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Don't Go Back to School!

By Joyce Swann
Printed in Practical Homeschooling #19, 1997.

Five reasons to consider a 12-month school year.

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Joyce Swann

In keeping with a growing trend, many homeschoolers will not be going back to school this fall. Are they dropping out? Are they returning to public and private schools? No. These homeschooled students will not be returning to school in the fall for the simple reason that they never left.

There are several reasons why more and more homeschooling parents are opting for a twelve-month school year for their students. First, eliminating the traditional three-month summer vacation means that valuable basic skills will be kept sharp. We all remember the way our own public educations played out. We returned to school the day after Labor Day and began a six-week review of what we were supposed to have learned in the previous grade. When May arrived, little if any real learning took place during that final month as we reviewed what we had learned previously and prepared for tests. Even if we do not consider time off for Thanksgiving, Christmas, and Easter, just this initial review and final winding down ate up ten weeks of the school year. Add to that the twelve weeks of summer vacation, and we had a total of twenty-two weeks in which virtually no learning was occurring and much of what had been learned was forgotten.

Second, when children are not in school they tend to develop bad habits. Because they do not have enough to occupy their time, they constantly want to be going somewhere and doing something. Bodies grow restless and minds grow lazy as they look for ways to entertain themselves. Of course, we can always find plenty for our children to do, but most young people do not consider weeding the garden and mowing the lawn "fun" activities, and as soon as they have finished their work, they revert to that summer cycle of boredom.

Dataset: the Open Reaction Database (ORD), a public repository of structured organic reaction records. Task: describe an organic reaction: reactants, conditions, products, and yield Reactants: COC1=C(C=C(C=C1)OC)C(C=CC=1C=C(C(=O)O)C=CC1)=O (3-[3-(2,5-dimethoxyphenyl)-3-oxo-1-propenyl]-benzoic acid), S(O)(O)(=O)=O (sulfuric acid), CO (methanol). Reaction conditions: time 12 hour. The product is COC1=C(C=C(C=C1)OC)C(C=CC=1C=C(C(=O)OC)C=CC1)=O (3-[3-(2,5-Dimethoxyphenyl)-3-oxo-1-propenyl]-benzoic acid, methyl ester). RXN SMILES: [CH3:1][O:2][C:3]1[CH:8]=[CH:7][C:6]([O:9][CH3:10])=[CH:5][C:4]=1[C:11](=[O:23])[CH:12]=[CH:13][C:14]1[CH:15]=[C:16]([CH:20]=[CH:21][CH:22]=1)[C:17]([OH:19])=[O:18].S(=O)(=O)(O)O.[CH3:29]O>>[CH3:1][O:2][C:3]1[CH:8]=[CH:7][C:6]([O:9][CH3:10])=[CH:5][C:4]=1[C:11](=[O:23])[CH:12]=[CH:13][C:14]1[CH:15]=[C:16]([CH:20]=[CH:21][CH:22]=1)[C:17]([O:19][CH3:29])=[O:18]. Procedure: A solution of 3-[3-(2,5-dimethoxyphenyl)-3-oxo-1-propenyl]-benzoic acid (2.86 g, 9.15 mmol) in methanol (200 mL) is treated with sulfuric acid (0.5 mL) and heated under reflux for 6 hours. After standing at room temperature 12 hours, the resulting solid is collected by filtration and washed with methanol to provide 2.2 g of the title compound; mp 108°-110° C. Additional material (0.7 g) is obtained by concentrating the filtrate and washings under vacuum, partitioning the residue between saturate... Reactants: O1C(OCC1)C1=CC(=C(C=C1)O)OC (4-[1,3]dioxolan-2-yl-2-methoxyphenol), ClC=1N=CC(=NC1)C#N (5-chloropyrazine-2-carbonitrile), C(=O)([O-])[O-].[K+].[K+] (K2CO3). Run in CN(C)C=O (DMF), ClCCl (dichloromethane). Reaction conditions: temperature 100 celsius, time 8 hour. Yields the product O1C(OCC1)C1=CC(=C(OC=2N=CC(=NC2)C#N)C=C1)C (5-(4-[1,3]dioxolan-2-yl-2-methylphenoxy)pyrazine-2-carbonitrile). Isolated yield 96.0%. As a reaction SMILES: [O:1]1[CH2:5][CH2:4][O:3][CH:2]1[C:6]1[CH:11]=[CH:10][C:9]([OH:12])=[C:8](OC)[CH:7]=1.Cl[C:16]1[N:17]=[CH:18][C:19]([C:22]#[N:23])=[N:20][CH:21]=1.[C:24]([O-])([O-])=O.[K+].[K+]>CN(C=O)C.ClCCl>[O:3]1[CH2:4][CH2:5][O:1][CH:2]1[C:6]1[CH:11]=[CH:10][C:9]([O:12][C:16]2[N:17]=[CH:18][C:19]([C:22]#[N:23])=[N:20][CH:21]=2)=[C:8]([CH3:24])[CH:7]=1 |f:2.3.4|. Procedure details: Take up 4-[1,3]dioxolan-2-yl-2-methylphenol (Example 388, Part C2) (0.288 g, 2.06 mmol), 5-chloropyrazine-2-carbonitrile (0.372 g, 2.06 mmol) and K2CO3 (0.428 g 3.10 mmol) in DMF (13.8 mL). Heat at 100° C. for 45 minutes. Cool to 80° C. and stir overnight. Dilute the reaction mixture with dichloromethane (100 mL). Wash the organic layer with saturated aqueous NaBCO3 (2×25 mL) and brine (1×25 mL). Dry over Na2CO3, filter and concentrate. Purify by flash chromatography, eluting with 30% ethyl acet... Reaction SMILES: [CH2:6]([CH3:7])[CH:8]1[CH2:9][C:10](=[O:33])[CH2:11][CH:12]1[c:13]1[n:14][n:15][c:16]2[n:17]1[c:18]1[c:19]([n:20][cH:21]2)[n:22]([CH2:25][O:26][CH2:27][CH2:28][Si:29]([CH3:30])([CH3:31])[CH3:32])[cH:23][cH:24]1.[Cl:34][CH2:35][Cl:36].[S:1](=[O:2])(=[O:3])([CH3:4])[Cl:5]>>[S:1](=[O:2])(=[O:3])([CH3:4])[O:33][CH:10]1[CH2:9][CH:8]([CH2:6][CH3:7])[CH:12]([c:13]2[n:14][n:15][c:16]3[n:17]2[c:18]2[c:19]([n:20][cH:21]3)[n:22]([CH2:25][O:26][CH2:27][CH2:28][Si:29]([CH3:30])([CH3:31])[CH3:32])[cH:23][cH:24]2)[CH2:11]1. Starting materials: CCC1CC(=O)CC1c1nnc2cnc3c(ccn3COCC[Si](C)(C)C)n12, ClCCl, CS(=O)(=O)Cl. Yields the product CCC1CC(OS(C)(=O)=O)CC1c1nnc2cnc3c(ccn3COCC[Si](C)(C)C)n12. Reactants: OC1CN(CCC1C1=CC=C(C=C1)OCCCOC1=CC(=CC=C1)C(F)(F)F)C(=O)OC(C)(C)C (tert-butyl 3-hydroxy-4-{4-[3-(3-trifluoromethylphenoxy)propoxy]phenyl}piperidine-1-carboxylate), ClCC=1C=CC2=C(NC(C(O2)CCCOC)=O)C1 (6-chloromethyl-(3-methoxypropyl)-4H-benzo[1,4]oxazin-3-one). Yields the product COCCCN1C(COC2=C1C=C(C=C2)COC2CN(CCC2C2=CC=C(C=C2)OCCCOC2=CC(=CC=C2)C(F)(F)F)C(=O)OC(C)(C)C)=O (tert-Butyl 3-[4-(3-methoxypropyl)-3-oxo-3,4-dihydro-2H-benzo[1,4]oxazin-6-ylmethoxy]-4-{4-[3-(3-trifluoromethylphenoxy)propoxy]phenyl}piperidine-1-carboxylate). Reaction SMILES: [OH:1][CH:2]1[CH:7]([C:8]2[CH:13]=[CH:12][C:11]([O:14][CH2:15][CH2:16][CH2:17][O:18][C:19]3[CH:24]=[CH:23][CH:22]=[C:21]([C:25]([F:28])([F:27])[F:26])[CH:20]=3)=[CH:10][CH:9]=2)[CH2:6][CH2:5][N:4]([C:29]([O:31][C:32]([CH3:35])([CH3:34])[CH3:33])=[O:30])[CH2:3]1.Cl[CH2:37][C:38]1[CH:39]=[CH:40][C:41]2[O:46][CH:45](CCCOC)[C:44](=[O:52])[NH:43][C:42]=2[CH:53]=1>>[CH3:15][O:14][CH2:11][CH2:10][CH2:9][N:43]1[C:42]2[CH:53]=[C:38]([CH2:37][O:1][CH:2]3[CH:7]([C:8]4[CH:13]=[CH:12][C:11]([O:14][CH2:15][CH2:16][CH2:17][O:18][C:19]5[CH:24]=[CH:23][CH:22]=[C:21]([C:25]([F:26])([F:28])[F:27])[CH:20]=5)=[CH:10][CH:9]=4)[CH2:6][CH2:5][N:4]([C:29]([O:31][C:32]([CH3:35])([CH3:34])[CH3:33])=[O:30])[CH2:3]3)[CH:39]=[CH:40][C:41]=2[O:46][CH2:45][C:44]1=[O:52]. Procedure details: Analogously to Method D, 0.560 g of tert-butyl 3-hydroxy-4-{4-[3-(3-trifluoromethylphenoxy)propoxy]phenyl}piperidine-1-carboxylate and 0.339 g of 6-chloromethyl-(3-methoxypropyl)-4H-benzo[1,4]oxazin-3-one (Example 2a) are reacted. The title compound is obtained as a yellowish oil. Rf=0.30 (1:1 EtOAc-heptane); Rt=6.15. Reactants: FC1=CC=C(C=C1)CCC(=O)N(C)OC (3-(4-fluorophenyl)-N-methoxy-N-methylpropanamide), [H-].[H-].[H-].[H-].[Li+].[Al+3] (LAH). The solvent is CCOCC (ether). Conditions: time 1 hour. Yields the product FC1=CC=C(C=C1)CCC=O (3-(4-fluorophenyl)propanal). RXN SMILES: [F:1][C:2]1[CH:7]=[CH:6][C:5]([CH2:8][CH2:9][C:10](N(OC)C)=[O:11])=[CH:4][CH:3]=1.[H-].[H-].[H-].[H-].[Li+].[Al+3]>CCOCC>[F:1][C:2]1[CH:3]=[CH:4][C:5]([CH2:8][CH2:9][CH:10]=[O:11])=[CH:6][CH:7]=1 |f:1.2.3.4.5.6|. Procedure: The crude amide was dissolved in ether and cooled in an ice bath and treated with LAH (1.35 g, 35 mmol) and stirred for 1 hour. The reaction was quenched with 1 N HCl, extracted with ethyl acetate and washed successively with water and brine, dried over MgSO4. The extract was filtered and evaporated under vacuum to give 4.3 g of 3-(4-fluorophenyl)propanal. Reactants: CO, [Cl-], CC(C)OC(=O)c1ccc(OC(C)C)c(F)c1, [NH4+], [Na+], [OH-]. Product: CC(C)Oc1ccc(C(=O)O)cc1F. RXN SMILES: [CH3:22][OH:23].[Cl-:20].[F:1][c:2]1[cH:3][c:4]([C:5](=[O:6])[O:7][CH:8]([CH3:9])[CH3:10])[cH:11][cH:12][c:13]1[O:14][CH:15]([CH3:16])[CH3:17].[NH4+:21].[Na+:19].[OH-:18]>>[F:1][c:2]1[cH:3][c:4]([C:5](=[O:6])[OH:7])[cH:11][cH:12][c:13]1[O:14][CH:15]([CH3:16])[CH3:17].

Third, a twelve-month school year is excellent preparation for the adult world. Apart from helping with household chores, going to school is really a child's first "job." His "paycheck" is the grades he earns for mastering each aspect of that job. Going to that job five days a week twelve months a year (with time off for holidays and that two-week family vacation) is one of the best ways that I can think of to prepare a child for the adult work force.

Fourth, a twelve-month school year makes it possible for a child to make years that are often largely filled with "wasted time" some of the most productive in terms of genuine learning experiences. I remember with regret how unproductive my own teen years were. I made good grades and graduated from high school as the salutatorian of my class, but I learned very little during my twelve years of formal schooling. It was the memory of those wasted years that prompted me to implement a twelve-month school year for our children when we set up our homeschool. I always believed that if we used those childhood years wisely, the children would be the big winners in terms of quality learning experiences.

In most cases, following a twelve-month school year results in early graduation, since a child normally finishes one grade level and immediately begins working at the next grade level. In other cases, parents keep their children at grade level with their public school peers but use the summer months to refine reading and math skills and undertake special projects. For instance, a child might write a well-documented library research paper on a subject of his own choosing, or the parent and child might work together on a special science project that is too time-consuming to attempt during the regular school year. Summer is also a good time to study foreign languages and take art and music lessons.

Fifth, a twelve-month school year makes it easier on Mom. This was one of the major reasons I chose year-round schooling for our children, and I find that many other homeschooling mothers choose it for the same reason. When basic skills are kept sharp and bad habits do not have a chance to form, the home teacher's job is much easier. A learning atmosphere which prepares students for the kind of work schedule they will encounter in adult life and makes the best possible use of their time also helps create a disciplined lifestyle which will help them succeed for the rest of their lives.

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